Talks & Seminars
Title: From Security to Cyber-Physical Systems: The Sciductive Approach to Verification and Synthesis
Prof. Sanjit A. Seshia, Dept. of EECS, Univ. of California, Berkeley
Date & Time: January 3, 2011 11:00
Venue: Conference Room, 01st Floor, C Block, Kanwal Rekhi Bldg.
Even with impressive advances in formal methods over the last few decades, many problems in automatic verification and synthesis remain challenging. Examples include the verification of quantitative properties of software systems such as execution time and energy, and the automatic synthesis of programs and controllers. In this talk, I will present sciduction, a new approach to automatic verification and synthesis based on a combination of inductive methods (learning from examples), and deductive methods (based on logical inference and constraint solving) using structure hypotheses. Our sciductive approach integrates verification techniques such as satisfiability solving and theorem proving (SAT/SMT), numerical simulation, and fixpoint computation with inductive inference methods including game-theoretic online learning, learning Boolean functions and learning polyhedra. My talk will illustrate the sciductive approach for three problems drawn from computer security and the design of cyber-physical systems: (i) program synthesis applied to malware deobfuscation; (ii) the verification of execution time properties of embedded software, and (iii) the synthesis of switching logic for hybrid control systems.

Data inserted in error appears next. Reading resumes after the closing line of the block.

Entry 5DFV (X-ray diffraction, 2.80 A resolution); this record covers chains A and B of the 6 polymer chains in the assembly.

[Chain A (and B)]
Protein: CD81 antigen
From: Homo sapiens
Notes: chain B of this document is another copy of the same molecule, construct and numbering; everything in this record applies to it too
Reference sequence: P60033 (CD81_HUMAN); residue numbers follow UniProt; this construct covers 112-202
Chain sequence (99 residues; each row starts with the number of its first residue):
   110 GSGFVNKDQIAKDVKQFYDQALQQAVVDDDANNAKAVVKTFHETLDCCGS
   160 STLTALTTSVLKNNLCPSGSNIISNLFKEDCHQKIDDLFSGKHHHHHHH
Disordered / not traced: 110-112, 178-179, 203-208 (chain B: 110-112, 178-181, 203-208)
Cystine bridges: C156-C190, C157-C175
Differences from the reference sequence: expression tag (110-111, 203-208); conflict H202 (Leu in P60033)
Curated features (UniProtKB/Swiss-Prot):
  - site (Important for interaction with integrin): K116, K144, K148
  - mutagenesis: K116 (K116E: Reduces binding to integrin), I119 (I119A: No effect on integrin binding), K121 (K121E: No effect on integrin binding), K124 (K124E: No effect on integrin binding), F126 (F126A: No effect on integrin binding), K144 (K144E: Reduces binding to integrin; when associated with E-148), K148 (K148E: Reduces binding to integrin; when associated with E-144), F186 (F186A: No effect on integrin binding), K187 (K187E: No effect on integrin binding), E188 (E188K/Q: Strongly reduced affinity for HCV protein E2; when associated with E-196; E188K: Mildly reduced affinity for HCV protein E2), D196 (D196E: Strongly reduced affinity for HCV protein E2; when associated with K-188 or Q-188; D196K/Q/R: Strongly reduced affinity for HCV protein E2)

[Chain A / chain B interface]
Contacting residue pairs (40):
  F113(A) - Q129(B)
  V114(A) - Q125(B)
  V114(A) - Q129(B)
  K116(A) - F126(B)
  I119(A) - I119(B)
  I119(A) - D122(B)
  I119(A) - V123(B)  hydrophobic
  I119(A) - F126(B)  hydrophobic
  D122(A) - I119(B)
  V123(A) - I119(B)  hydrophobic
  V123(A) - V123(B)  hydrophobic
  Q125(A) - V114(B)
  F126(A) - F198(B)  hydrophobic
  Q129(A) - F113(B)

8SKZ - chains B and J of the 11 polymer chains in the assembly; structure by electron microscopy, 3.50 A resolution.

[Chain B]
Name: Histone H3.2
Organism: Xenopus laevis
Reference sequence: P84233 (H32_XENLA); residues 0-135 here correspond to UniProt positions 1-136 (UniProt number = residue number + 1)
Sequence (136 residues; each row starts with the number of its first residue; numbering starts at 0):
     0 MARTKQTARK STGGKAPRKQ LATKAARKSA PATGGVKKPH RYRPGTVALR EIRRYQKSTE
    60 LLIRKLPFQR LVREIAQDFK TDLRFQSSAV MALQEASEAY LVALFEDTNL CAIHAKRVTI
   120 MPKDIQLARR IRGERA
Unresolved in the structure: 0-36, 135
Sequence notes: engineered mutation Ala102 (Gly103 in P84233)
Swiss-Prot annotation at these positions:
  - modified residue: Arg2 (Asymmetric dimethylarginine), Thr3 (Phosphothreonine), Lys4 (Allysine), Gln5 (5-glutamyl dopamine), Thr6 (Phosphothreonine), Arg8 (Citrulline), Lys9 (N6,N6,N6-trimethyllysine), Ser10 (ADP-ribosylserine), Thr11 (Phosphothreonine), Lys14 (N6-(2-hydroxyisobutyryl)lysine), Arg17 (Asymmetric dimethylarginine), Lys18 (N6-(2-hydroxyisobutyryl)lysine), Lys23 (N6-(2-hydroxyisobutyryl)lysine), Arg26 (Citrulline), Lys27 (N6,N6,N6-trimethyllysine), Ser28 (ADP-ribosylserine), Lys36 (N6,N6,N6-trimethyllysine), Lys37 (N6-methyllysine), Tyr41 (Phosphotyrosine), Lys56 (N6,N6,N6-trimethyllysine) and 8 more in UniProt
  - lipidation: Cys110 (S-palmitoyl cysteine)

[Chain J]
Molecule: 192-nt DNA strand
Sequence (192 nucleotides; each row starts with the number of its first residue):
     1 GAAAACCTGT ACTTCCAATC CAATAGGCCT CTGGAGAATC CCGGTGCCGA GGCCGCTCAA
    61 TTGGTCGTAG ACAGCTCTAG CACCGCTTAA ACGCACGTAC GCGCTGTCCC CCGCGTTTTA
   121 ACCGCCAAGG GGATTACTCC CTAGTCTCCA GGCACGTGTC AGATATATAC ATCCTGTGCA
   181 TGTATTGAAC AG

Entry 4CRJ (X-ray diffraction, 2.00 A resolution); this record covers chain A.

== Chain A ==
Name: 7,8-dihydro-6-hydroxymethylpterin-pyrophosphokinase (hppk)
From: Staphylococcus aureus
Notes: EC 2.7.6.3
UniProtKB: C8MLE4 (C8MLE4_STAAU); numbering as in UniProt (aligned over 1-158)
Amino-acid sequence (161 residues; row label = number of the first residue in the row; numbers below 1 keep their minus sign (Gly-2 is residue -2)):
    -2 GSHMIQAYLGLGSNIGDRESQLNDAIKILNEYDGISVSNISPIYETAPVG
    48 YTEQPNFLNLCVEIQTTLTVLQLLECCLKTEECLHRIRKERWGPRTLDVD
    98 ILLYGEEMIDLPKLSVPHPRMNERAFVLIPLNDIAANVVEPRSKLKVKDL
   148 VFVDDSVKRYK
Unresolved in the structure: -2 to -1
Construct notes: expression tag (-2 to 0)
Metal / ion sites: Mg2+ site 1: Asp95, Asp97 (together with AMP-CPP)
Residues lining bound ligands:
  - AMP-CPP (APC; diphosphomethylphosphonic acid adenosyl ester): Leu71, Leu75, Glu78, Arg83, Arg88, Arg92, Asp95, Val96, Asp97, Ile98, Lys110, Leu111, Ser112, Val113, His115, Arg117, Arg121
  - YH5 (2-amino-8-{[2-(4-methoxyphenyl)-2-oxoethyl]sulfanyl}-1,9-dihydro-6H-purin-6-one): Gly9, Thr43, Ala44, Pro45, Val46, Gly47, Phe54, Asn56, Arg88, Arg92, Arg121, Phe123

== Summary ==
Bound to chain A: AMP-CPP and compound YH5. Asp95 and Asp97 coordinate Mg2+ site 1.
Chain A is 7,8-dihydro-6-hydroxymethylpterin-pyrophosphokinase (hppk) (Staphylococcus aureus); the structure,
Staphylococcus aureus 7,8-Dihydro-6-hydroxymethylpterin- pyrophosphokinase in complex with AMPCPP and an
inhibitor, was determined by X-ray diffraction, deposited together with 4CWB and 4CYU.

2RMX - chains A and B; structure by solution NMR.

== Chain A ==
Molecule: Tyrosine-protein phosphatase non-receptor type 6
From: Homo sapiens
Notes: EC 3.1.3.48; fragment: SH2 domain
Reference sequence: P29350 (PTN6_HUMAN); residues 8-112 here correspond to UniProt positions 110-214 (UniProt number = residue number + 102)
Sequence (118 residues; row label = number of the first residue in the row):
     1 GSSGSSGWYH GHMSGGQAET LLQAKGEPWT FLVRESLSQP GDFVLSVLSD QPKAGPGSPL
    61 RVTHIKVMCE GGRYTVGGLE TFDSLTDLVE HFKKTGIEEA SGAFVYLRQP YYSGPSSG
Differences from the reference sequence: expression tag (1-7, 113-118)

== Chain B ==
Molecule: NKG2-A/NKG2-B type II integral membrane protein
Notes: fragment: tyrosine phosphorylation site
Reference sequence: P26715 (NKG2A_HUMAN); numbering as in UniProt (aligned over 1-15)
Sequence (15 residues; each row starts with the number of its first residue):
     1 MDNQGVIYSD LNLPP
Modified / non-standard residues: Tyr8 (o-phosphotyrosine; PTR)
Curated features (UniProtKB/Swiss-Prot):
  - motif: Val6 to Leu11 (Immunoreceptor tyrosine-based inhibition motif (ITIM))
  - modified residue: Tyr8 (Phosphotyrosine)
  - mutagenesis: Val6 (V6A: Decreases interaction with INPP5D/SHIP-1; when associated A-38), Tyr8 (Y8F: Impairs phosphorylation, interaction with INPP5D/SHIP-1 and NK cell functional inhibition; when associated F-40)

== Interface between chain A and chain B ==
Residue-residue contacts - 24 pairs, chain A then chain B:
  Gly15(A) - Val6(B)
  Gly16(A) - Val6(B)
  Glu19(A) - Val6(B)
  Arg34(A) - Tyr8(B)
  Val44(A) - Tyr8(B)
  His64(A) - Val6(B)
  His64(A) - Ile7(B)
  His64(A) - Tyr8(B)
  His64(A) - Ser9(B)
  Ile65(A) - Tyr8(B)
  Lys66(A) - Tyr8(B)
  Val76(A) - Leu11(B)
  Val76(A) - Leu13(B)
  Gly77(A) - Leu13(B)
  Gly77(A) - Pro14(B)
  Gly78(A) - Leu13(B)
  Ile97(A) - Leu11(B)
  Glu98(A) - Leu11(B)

Speaker Profile:
Sanjit A. Seshia is an assistant professor in the Department of Electrical Engineering and Computer Sciences at the University of California, Berkeley. He received an M.S. and Ph.D. in Computer Science from Carnegie Mellon University, and a B.Tech. in Computer Science and Engineering from the Indian Institute of Technology, Bombay. His research interests are in dependable computing and computational logic, with a current focus on applying automated formal methods to problems in embedded systems, electronic design automation, computer security, and program analysis. He has received a Presidential Early Career Award for Scientists and Engineers (PECASE), an Alfred P. Sloan Research Fellowship, and the School of Computer Science Distinguished Dissertation Award at Carnegie Mellon University.
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